Tonight we celebrated Yalda, the Iranian holiday that marks the longest night. Both years Shah was alive and in the US with me we hosted friends at our house for this night. The first year Shah died I continued this tradition, but last year in the sharp pain of second year grief, I skipped it.
I love Yalda. It is a quiet, cozy celebration with friends and family that is the opposite of most fast paced holiday season parties.
I’m grateful to friends for celebrating this with us. I wanted to do this again, but it took one friend asking if I was going to, other friends committing to come, and another friend coming a little early to make sure I actually got ready to host the party and didn’t just hide in bed.
There was a moment of joy during the evening that I had the thought that I was so grateful that Shah had brought these friends, this language, and the Iranian culture to our lives. But in the perfect meld of joy and friendship there were moments where the pain almost took my breath away. For it is in the best of times that I most wish he were still alive with me. It is the happy days that he would love that make me feel his loss most acutely.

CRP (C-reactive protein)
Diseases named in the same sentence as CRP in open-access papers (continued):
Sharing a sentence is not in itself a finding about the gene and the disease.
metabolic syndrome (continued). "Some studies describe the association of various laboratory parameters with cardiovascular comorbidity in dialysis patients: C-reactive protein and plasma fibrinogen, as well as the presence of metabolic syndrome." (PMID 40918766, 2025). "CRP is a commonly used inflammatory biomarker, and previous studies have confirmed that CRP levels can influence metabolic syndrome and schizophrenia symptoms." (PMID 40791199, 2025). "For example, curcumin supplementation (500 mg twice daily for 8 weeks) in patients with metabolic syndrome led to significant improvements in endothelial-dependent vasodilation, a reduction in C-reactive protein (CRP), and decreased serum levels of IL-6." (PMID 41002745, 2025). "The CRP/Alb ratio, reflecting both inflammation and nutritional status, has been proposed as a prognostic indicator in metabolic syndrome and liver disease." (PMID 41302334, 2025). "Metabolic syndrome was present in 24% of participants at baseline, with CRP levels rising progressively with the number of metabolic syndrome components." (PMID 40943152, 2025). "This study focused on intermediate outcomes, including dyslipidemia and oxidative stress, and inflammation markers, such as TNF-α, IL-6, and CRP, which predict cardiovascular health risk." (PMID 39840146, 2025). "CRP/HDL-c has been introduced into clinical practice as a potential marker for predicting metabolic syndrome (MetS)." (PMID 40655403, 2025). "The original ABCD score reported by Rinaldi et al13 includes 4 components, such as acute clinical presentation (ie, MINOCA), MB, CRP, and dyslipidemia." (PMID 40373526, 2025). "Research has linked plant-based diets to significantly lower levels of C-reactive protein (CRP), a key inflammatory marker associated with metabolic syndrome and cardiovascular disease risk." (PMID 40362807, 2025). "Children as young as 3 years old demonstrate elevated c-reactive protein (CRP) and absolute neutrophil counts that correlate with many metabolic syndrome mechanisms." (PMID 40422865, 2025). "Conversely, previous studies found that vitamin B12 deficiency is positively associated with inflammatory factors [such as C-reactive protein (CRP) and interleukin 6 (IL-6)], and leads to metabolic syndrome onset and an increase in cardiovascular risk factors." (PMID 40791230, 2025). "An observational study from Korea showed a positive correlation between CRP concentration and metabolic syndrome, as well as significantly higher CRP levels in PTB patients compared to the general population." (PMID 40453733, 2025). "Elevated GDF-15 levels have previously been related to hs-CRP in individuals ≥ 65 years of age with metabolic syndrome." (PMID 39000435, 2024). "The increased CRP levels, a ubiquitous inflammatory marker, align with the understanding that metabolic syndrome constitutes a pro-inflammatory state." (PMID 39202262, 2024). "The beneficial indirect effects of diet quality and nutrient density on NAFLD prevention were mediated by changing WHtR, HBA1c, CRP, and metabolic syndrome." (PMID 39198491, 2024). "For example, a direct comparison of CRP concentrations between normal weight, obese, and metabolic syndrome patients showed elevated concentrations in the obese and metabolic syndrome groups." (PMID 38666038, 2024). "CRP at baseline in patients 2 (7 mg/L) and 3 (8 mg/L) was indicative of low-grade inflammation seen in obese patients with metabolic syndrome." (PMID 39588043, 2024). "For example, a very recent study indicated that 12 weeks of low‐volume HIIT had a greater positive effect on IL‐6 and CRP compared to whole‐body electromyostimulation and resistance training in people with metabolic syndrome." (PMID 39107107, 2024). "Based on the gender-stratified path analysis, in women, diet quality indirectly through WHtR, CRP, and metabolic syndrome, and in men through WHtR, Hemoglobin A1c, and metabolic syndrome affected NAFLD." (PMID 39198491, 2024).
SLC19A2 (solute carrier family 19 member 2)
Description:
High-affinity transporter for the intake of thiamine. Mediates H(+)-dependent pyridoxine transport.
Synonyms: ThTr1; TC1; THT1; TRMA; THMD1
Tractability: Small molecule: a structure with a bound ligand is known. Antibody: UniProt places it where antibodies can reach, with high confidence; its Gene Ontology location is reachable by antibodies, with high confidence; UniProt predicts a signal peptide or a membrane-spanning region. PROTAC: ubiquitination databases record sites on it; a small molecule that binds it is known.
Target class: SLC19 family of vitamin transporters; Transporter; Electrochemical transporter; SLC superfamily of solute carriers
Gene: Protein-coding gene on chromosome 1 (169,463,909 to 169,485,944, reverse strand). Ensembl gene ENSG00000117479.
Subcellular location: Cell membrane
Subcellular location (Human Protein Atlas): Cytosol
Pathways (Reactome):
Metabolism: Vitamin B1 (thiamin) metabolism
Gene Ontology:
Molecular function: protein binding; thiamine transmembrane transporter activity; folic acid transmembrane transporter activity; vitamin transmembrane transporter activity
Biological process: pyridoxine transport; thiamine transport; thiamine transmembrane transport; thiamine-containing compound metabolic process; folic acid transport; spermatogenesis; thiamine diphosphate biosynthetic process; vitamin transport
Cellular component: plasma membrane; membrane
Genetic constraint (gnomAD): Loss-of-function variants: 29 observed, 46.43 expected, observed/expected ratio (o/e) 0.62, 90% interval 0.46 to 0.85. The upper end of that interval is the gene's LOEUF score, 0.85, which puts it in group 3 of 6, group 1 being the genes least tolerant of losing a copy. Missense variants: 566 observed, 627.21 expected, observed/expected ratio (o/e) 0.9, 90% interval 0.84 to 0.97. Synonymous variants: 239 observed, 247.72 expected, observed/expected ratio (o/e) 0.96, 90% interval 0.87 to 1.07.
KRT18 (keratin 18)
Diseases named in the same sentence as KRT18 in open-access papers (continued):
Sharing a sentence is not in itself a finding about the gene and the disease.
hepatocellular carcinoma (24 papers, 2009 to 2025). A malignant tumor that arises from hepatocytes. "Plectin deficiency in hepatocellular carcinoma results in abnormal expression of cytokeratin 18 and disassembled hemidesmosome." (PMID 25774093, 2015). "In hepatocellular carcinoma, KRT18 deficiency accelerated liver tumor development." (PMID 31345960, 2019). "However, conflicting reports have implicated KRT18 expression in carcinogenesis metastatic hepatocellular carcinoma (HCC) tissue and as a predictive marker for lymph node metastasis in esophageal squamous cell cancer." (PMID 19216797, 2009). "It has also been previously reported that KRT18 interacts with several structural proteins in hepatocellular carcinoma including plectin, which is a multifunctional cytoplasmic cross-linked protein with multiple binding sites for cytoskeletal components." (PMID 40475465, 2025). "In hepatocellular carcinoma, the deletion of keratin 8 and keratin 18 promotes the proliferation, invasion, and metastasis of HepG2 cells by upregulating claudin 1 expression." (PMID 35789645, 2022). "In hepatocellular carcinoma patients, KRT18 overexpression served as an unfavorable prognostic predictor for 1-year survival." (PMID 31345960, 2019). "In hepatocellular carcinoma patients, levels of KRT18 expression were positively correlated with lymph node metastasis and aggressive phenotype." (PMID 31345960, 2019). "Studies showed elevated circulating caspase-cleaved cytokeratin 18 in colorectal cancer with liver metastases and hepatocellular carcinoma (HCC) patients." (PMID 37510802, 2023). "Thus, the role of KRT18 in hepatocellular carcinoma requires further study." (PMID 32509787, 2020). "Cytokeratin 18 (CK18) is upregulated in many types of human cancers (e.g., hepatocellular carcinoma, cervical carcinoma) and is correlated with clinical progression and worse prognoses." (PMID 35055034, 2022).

When I lay still on the couch, evening after evening, not moving, not thinking, and not living, that I can feel most indifferent to his absence. There is a painless feeling in deadness, while joy can pierce the heart.
I have been passing time but not living. It’s as if I believe if I just don’t roll over, it won’t matter that he is gone. If I don’t look up, I won’t see that he isn’t here. If I don’t live, I won’t have to live without him.
Tonight I has a glimpse of another way of living. I had the glimmer of a thought that I should try to live with the pain rather than hide from it all.
Maybe this will be the year I do one of those things he really wanted to do. Maybe I’ll dive back in to building the bi-lingual family we both loved. I think it’s time to start doing things that make me ache that he is missing, rather than sticking to things he would be glad to miss.
Tonight I’m thankful for the friends who have stuck with me though this death. I’m thankful for the friends who still celebrate with us even when I’ve been out of touch for months or years now. I’m thankful for glimmers of hope that there is a reason to keep living.
Isn’t that what this advent time before Christmas is all about anyways? Hope in the midst of darkness. A baby was born in a dark time of oppression. The thrill of hope in the midst of weary pain.